This Company's New Strategy Should Mean Bigger Profits
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The consumer food business is one that works in both good times and bad, and as such, the large, diversified food companies are one of my favorite investments for stability and long-term appreciation. One of my favorites in the space is ConAgra Foods (NYSE: CAG), which is one of the largest U.S.-based food companies with many well-known brands. With the company’s recent move toward private label (AKA “store brand”) offerings, I feel that now is a very opportune time to get into ConAgra before its next leg up.
A Little about ConAgra
ConAgra has an extensive branded food business, with such well-known product lines as Healthy Choice, Chef Boyardee, Slim Jim, Swiss Miss, and Hebrew National, just to name a few. Additionally, the company has a thriving commercial foods business, with products sold to institutional and foodservice companies, such as restaurants.
Recently, however, ConAgra has decided to shift their focus toward more private label products. In January, the company acquired Ralcorp Holdings, a manufacturer of primarily store brand products, whose sales are over $4 billion annually. This deal should benefit ConAgra in a few ways. First, store brand products are generally less expensive, both to make and to buy. This creates the potential to bring a significant number of value-conscious customers to their products.
Also, this acquisition should produce significant cost savings for both private label and brand name products made by the company, as some synergies should be possible as the acquisition becomes more integrated into ConAgra’s existing manufacturing methods. For example, Chef Boyardee canned pasta and store-brand canned pasta could possibly be made on the same equipment, use the same ingredients, etc. I have no idea if ConAgra plans to integrate their canned pasta manufacturing, but my point is that the acquisition of Ralcorp creates hundreds of these kinds of opportunities to run more efficiently.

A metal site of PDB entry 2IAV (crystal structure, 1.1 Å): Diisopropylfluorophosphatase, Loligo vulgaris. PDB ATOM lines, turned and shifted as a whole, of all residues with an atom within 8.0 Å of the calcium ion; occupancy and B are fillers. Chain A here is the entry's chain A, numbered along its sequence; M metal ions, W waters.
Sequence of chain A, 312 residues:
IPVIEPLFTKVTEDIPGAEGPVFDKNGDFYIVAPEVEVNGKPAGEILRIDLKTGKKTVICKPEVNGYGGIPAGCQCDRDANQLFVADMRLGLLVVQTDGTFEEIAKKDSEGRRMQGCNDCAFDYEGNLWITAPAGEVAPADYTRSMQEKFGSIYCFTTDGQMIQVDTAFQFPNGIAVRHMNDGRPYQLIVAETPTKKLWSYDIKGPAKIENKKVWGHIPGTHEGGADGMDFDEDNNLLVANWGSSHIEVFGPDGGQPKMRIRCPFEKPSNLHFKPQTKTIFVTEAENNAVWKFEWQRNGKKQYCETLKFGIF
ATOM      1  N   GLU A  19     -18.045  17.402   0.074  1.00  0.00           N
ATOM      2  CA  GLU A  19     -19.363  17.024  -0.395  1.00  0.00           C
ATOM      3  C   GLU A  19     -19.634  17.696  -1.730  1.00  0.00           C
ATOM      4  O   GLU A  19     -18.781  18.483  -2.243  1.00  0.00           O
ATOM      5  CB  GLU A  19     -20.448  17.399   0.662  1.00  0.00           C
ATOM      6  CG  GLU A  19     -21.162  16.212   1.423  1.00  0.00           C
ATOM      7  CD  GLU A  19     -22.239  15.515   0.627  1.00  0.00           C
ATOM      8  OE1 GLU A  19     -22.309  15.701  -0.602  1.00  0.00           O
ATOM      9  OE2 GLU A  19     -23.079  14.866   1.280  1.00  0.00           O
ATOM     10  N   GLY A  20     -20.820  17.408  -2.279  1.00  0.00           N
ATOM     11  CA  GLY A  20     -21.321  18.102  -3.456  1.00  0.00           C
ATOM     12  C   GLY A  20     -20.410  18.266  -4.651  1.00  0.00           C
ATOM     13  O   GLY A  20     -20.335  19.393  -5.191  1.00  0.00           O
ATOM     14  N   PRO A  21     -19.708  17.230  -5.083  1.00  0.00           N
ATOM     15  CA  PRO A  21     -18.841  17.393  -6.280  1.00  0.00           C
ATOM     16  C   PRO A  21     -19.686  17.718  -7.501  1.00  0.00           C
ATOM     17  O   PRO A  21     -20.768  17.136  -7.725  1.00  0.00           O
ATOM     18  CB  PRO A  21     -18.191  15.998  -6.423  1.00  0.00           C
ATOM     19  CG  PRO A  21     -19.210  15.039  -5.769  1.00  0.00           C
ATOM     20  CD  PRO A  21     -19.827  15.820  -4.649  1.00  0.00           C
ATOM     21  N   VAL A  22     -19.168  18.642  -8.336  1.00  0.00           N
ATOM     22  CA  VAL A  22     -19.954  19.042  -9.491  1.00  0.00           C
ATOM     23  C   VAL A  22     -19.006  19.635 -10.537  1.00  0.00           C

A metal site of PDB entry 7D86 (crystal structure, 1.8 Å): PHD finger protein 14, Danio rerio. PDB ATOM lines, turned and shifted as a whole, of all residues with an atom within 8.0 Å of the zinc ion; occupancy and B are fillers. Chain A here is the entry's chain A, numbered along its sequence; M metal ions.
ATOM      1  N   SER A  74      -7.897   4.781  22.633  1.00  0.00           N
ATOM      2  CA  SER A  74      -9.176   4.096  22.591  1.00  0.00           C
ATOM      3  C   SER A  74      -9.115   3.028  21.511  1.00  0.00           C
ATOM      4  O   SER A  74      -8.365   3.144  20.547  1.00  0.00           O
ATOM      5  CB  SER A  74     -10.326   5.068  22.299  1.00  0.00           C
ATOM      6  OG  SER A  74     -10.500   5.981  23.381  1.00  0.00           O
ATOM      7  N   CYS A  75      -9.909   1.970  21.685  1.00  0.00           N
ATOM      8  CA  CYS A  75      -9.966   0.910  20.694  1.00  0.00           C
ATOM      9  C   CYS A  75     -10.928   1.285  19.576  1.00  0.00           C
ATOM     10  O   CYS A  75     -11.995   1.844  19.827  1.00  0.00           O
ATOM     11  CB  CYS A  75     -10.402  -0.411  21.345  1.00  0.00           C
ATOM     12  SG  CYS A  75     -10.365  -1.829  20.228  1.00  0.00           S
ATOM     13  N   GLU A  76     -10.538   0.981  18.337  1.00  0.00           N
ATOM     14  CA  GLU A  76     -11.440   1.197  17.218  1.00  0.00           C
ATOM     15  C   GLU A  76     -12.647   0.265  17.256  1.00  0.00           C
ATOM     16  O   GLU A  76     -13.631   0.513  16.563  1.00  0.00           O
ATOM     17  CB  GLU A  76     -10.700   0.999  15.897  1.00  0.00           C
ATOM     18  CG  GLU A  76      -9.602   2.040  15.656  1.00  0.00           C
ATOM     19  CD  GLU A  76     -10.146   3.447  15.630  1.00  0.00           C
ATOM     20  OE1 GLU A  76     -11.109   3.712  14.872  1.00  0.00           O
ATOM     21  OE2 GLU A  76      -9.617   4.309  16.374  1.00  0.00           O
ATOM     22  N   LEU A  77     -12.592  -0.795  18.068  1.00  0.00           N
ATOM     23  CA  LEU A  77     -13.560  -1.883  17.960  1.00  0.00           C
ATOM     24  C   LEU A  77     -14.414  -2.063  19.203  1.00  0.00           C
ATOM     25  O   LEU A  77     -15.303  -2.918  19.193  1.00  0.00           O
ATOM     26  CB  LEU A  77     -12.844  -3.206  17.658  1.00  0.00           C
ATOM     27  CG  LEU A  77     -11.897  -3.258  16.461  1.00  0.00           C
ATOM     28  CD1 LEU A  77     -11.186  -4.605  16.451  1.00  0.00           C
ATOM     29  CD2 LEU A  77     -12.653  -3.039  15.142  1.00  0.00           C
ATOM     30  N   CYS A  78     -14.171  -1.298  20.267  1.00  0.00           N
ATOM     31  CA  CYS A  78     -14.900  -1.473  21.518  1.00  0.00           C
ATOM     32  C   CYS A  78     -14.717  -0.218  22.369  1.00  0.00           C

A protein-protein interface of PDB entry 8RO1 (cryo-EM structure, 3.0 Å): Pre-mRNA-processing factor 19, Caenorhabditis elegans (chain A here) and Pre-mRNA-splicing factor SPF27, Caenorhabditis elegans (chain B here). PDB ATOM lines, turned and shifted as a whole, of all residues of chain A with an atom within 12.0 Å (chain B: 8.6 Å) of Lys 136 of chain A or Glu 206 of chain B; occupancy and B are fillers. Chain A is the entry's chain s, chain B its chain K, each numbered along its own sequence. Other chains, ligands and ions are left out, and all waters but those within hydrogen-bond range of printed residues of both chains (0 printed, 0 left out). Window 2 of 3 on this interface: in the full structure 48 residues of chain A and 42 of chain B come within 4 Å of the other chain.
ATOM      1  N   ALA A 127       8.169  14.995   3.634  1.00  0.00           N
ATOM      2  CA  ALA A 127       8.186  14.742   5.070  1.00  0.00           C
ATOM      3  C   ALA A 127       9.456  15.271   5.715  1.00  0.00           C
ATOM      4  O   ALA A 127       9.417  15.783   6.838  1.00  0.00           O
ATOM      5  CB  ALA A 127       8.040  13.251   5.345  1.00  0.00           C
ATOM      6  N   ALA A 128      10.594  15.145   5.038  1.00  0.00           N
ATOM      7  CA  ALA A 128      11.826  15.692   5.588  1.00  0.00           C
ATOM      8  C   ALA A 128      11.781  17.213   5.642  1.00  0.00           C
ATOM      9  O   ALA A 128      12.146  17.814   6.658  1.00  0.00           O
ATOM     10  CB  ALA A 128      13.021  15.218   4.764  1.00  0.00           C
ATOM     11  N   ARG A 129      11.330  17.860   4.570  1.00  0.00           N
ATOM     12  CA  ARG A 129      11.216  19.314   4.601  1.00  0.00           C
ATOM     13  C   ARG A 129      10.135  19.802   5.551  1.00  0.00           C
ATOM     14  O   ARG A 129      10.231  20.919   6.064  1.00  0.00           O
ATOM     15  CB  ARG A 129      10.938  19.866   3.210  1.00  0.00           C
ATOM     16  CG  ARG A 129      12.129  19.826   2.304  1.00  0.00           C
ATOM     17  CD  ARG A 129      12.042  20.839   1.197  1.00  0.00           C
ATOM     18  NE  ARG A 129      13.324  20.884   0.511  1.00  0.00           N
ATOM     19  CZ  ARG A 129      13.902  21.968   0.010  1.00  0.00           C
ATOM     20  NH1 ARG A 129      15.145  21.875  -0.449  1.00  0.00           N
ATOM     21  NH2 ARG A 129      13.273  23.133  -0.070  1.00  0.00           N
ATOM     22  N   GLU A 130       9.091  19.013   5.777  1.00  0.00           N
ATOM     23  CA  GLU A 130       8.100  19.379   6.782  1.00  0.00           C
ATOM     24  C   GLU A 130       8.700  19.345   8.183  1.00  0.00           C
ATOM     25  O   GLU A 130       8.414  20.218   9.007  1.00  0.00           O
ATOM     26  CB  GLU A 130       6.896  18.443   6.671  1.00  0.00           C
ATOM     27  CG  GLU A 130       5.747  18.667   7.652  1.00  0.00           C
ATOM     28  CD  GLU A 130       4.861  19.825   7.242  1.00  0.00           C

In total, ConAgra has made seven acquisitions over the past two years, including Unilever’s Bertolli brand and P.F. Chang’s Home Menu business. All of the company’s acquisitions have been strategically done to maximize potential cost savings and manufacturing efficiencies, and to add value to the company’s stable of brands.
Valuation and Value
Speaking of value, ConAgra has been very good about creating some for their shareholders. With an above-average yield of right around 3%, ConAgra has raised the payout every year since 2008, when it divested its commodity trading and merchandising operations. The company also does a great job of creating value in the form of share buybacks, and in fact has reduced the number of outstanding shares by more than 8% since 2009.
ConAgra trades at 15.7 times the current fiscal year’s estimated earnings of $2.15 per share, which are set to be reported on June 27. The consensus calls for this to increase to $2.49 and $2.74 in fiscal years 2014 and 2015, respectively, for a 3 year average annual earnings growth rate of 14.2%, mostly thanks to the increased cost efficiencies that are expected to result from the recent acquisitions. The valuation relative to the company’s expected growth rate looks pretty attractive right now, but let’s take a quick look at what else is out there.
Nestle: The Biggest In the Business
Nestle (NASDAQOTH: NSRGY) is the largest food company in the world, by revenues, and have one of the most diverse and extensive product lines of any business in the market. To name a few of their brands, Nestle produces coffee and tea products (Coffee Mate, Nescafe, Sweet Leaf Tea), bottled water (Deer Park, Perrier), chocolate (Baby Ruth, Butterfinger), ice cream (Haagen-Dazs), baby food (Gerber), and frozen foods (DiGiorno, Hot Pockets).
Nestle pays a slightly better dividend yield of 3.2% but trades at a higher valuation of 18.9 times fiscal year 2013’s earnings. The company also has less projected growth and has almost completely capitalized on the international potential of its business, an area in which ConAgra still has tremendous room for growth.
Unilever: Not Just Food
Unilever (NYSE: UL) is a leading supplier of food products, but also has an extensive line of home and personal products. The company’s food brands account for just under half of the total sales and include Knorr, Wish-Bone, Country Crock, SlimFast, Lipton, and Breyers. The home and personal products make up the rest of Unilever’s sales and include such brands as Snuggle, Surf, Axe, Suave, and Vaseline.
Unilever trades for 17.4 times the current fiscal year’s earnings, but is only projected to grow its earnings at around 7% annually going forward. While the company does pay a healthy 3% dividend yield, I’m hesitant to invest in any company with significant exposure to the European economy right now.
Not only is ConAgra the most ambitiously growing of these food companies, it is also the cheapest. The company’s new emphasis on private label food products makes it even more recession-resistant than it already was due to their products’ lower cost structure and the increased efficiency that the acquisition will bring.
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Matthew Frankel has no position in any stocks mentioned. The Motley Fool recommends Unilever. Try any of our Foolish newsletter services free for 30 days. We Fools may not all hold the same opinions, but we all believe that considering a diverse range of insights makes us better investors. The Motley Fool has a disclosure policy. Is this post wrong? Click here. Think you can do better? Join us and write your own!